on May 27, 2010
A short time ago, my wife and I were joined by a new baby and our remarkable little boy is now at 19 months. The baby was a first for both of us and neither of us had almost any prior experience with an infant. Everything that unfolded was new and a very interesting experience. When my wife spotted the new "Babies" movie, we just had to see it. We both enjoyed it very much and will be buying the DVD when it becomes available.
The movie is a very unusual documentary of four babies in four different parts of the world (San Francisco, Tokyo, Mongolia and Namibia) and four different cultures. There is no story. There are no spoken words, only background sounds. The movie goes from scene to scene, back and forth, back and forth from baby to baby and location to location. We watched with fascination as each baby learned to adapt and cope with it's new life as it unfolded in it's particular environment. Very interesting to watch. We cringed at some of the baby experiences and laughed at others. Of course, we had our own living example for comparison and it has promoted a wealth of conversation.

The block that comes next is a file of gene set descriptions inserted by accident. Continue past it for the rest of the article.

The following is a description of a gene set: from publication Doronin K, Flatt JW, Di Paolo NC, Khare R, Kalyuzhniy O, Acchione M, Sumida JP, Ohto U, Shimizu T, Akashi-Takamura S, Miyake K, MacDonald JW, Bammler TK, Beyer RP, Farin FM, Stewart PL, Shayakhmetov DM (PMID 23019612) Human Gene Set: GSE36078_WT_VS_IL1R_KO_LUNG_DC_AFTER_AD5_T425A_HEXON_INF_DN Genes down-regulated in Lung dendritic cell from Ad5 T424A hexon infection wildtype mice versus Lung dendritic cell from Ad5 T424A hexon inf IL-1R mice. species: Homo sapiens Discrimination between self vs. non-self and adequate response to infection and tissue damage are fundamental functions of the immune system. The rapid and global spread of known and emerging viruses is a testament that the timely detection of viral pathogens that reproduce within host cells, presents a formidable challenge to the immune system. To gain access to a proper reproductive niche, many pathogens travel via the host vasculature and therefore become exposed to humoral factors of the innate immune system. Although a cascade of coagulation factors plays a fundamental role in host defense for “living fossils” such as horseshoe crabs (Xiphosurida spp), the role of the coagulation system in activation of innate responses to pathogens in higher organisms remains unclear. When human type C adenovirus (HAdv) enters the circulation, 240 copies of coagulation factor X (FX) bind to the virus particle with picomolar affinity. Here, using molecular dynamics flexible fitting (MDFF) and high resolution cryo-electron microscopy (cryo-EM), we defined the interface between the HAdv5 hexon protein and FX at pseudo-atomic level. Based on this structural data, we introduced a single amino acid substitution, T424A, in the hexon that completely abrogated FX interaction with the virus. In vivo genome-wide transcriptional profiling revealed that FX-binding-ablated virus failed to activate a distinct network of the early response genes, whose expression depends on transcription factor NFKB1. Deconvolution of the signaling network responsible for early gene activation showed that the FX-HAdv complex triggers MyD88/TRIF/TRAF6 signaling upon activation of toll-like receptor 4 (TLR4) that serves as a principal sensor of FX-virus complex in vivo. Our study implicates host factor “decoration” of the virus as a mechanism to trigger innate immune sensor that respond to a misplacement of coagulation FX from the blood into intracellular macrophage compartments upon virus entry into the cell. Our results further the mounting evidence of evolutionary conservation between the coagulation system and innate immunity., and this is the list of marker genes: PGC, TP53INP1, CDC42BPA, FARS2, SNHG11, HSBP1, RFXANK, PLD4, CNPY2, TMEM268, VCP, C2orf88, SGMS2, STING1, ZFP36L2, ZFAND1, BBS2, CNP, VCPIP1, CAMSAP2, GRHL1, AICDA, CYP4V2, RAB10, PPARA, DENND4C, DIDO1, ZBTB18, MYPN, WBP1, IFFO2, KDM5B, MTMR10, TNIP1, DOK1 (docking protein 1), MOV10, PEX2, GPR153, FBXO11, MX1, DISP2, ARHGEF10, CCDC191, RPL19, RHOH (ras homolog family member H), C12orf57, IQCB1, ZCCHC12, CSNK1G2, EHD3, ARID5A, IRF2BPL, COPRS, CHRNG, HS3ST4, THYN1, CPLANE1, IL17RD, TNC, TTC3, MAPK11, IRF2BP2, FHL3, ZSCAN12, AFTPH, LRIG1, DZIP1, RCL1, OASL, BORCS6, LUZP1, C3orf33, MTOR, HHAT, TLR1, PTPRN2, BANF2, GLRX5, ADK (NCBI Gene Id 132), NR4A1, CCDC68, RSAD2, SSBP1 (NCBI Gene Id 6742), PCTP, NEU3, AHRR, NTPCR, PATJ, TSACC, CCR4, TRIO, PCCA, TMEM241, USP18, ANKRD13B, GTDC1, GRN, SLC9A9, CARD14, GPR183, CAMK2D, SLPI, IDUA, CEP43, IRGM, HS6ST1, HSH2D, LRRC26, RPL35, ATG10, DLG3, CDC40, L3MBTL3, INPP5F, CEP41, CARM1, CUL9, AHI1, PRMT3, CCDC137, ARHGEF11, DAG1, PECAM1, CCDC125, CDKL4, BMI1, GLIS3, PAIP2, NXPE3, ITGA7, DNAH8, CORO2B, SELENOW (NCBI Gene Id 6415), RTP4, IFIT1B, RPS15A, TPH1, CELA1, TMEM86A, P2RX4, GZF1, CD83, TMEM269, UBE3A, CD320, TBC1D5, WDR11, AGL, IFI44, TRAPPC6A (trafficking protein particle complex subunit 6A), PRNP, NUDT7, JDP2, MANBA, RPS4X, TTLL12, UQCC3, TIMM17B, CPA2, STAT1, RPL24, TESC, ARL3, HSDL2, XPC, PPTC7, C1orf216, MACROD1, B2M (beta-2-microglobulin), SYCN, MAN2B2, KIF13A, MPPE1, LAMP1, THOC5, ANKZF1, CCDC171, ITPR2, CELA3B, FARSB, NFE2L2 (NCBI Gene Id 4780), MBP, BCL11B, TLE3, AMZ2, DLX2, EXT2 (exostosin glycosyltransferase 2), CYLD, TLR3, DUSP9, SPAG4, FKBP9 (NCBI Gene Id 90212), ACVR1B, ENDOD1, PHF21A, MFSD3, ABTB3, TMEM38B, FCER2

If you have a newborn/toddler, be sure to see this movie. You'll enjoy it immensely. Actually,babies are so interesting and humorous that almost anyone could enjoy the film. It's a very unusual movie to view. The photography in the various settings is excellent. The sound is good. Relax and enjoy.
on August 19, 2010